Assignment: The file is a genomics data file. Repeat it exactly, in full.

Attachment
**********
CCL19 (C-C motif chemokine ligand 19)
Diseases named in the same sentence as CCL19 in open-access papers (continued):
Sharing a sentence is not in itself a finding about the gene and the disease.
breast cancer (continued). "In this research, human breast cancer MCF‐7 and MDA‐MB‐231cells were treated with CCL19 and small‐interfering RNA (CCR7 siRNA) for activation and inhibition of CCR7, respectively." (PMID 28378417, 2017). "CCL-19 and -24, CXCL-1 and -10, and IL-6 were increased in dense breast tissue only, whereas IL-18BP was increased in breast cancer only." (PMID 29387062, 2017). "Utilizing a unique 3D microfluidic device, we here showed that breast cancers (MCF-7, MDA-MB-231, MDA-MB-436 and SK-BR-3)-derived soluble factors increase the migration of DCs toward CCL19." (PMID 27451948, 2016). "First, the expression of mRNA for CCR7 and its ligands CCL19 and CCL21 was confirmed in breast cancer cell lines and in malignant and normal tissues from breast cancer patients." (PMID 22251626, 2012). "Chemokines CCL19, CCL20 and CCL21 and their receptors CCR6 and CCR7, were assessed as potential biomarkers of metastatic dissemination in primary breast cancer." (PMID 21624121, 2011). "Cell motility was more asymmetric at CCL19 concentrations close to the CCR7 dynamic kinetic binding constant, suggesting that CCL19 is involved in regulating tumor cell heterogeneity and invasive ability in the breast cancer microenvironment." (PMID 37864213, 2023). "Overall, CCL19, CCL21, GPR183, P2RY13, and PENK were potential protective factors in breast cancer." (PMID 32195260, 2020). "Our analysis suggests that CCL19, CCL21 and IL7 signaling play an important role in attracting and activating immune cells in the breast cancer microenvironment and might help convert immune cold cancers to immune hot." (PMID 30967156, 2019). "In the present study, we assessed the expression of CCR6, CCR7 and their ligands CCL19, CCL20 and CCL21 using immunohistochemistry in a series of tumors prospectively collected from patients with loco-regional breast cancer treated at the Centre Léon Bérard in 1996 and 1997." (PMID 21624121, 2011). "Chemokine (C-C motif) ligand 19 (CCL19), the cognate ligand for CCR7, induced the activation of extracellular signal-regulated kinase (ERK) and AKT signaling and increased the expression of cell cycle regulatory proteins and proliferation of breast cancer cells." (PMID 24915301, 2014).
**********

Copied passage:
CCL19 (C-C motif chemokine ligand 19)
Diseases named in the same sentence as CCL19 in open-access papers (continued):
Sharing a sentence is not in itself a finding about the gene and the disease.
breast cancer (continued). "In this research, human breast cancer MCF‐7 and MDA‐MB‐231cells were treated with CCL19 and small‐interfering RNA (CCR7 siRNA) for activation and inhibition of CCR7, respectively." (PMID 28378417, 2017). "CCL-19 and -24, CXCL-1 and -10, and IL-6 were increased in dense breast tissue only, whereas IL-18BP was increased in breast cancer only." (PMID 29387062, 2017). "Utilizing a unique 3D microfluidic device, we here showed that breast cancers (MCF-7, MDA-MB-231, MDA-MB-436 and SK-BR-3)-derived soluble factors increase the migration of DCs toward CCL19." (PMID 27451948, 2016). "First, the expression of mRNA for CCR7 and its ligands CCL19 and CCL21 was confirmed in breast cancer cell lines and in malignant and normal tissues from breast cancer patients." (PMID 22251626, 2012). "Chemokines CCL19, CCL20 and CCL21 and their receptors CCR6 and CCR7, were assessed as potential biomarkers of metastatic dissemination in primary breast cancer." (PMID 21624121, 2011). "Cell motility was more asymmetric at CCL19 concentrations close to the CCR7 dynamic kinetic binding constant, suggesting that CCL19 is involved in regulating tumor cell heterogeneity and invasive ability in the breast cancer microenvironment." (PMID 37864213, 2023). "Overall, CCL19, CCL21, GPR183, P2RY13, and PENK were potential protective factors in breast cancer." (PMID 32195260, 2020). "Our analysis suggests that CCL19, CCL21 and IL7 signaling play an important role in attracting and activating immune cells in the breast cancer microenvironment and might help convert immune cold cancers to immune hot." (PMID 30967156, 2019). "In the present study, we assessed the expression of CCR6, CCR7 and their ligands CCL19, CCL20 and CCL21 using immunohistochemistry in a series of tumors prospectively collected from patients with loco-regional breast cancer treated at the Centre Léon Bérard in 1996 and 1997." (PMID 21624121, 2011). "Chemokine (C-C motif) ligand 19 (CCL19), the cognate ligand for CCR7, induced the activation of extracellular signal-regulated kinase (ERK) and AKT signaling and increased the expression of cell cycle regulatory proteins and proliferation of breast cancer cells." (PMID 24915301, 2014).